Synopsis: Scottish-born Imogène McCarthery is working as the Secretary to the Admiralty in London, where she lives and pines for her native land. To her surprise and delight, she is selected for a top-secret mission delivering blueprints to her hometown, as her disarming appearance is unlikely to arouse suspicion. But when she returns to Scotland, plans begin to go awry as Imogène comes face to face with Bolshevik agents and realizes she may be in over her head.
eyelights: Catherine Frot. the picture’s playful nature. its female empowerment angle.
eyesores: the quick pace of the last act.
‘Imogène McCarthery’ is a 2010 French film based on a series of seven books by Charles Exbrayat, a prolific and reputed crime novelist. Starring Catherine Frot as the titular heroine, the film is based on Exbrayat’s first book of the series, ‘Ne vous fâchez pas, Imogène!’
Set in 1962, the plot is simple: Imogène is a proud Scot who works as a typist for the British Intelligence Department. One day, after ruffling everyone’s feathers, she is hand-picked by the department head, Sir Woolish, to go on a mission: delivering secret plans to Sir Wardlaw in Falkland, Fife.
She is thrilled – not just to have this chance to prove her worth once and for all, but also because it coincidentally takes her back to her home town. Naturally, not all goes according to plan, and she soon finds herself with the predicament of tracking down some secret Russian agents.
I quite enjoyed the character because she’s a strong-willed woman who doesn’t take crap, she dishes it out – she always has a biting comeback for anyone who brushes her the wrong way. And she’s her own person, being extremely independent. Given the period in which this is set, she stands out.
However, she is a veritably flawed personage who is biased by her patriotism. And yet she takes the assignment very seriously, always looking over her shoulder, seeing spies everywhere – except in the most obvious places. But she is more capable than you’d imagine, felling much stronger adversaries.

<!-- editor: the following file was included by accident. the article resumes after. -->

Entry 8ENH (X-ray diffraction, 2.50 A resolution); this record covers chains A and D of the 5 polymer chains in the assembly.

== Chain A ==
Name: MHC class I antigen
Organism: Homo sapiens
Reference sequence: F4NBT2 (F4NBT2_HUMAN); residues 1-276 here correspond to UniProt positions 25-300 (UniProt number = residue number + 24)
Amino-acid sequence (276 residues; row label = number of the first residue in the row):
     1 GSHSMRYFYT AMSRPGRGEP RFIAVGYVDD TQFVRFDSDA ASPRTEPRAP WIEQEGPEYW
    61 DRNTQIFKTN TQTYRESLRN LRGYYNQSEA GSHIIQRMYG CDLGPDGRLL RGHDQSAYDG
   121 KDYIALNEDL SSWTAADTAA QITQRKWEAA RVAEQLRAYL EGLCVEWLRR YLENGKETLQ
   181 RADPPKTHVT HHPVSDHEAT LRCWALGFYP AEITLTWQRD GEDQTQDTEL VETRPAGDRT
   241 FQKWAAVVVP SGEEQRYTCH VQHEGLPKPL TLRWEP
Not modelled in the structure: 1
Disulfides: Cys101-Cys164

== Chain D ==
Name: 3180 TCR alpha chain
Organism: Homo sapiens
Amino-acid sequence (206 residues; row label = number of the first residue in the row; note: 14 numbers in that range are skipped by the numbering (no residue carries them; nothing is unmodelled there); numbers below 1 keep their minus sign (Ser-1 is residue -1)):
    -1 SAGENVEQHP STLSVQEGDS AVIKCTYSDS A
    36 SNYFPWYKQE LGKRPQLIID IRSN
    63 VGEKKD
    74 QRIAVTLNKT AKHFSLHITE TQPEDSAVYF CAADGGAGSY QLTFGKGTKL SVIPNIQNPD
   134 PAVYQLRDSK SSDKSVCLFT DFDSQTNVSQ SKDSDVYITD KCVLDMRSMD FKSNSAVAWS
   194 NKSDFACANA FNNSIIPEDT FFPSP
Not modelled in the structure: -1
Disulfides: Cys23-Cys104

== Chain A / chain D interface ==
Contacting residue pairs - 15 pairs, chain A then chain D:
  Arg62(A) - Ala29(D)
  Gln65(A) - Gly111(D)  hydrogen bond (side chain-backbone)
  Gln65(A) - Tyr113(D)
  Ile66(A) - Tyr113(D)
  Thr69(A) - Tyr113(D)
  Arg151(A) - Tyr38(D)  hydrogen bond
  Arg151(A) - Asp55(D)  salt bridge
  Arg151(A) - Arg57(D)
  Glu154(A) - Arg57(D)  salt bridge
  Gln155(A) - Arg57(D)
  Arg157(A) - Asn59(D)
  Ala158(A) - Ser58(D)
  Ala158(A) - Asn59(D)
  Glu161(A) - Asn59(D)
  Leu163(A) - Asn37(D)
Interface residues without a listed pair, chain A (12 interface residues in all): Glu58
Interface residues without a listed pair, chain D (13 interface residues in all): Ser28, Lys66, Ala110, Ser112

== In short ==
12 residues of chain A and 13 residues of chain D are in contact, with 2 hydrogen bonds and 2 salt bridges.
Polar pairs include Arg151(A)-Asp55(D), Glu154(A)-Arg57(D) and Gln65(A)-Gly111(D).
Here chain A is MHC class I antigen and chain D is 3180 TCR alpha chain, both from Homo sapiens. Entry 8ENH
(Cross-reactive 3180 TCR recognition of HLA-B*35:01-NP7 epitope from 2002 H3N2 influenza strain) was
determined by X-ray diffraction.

What I found interesting is that McCarthery is a vibrant middle-aged woman who would likely be cast twenty years younger in Hollywood. But she’s great as is, and Catherine Frot (who was of comparable age at the time) is brilliant in the part. She proves that there are great parts for actresses.
I’d almost go so far as to say that Imogène McCarthery is a feminist character. Almost. Contextually-speaking, she is. But what bothered me was the revelation that she had help from a man along the way; it weakened her achievements. Thankfully, she did most of the legwork herself.
But, beyond the character herself, who is a lot of fun, the picture itself is a blast. It was all played up for chuckles, with incessant winks at the audience. For example, the villains are predictable, but we know and Imogène doesn’t. She also keeps falling into all sorts of traps, but always finds a way out.
The biggest wink at the audience comes at the very end in this terrific, feel-good montage that even included a mild musical number. It very much embodied the carefree ways that Imogène leads her life: she is true to herself and she is all the happier for it. And so are we.
My only issue with the picture is that the last bit felt slightly rushed. It made me wonder if the picture was edited for North American audiences (at 80 minutes in length, including credits, you can’t help but scratch your head). But, from what I can tell, it was conceived that way. Unusual.
Otherwise, I rather enjoyed ‘Imogène McCarthery’, and I wish that more of her adventures were brought to the screen. But only if Catherine Frot stars in them: she sunk her teeth into this part with relish and is absolutely perfect for it (even if it’s typecasting after the Beresford pictures).
I can assure you that I will watch this one again. It’s just plain fun.
Date of viewing: November 18, 2014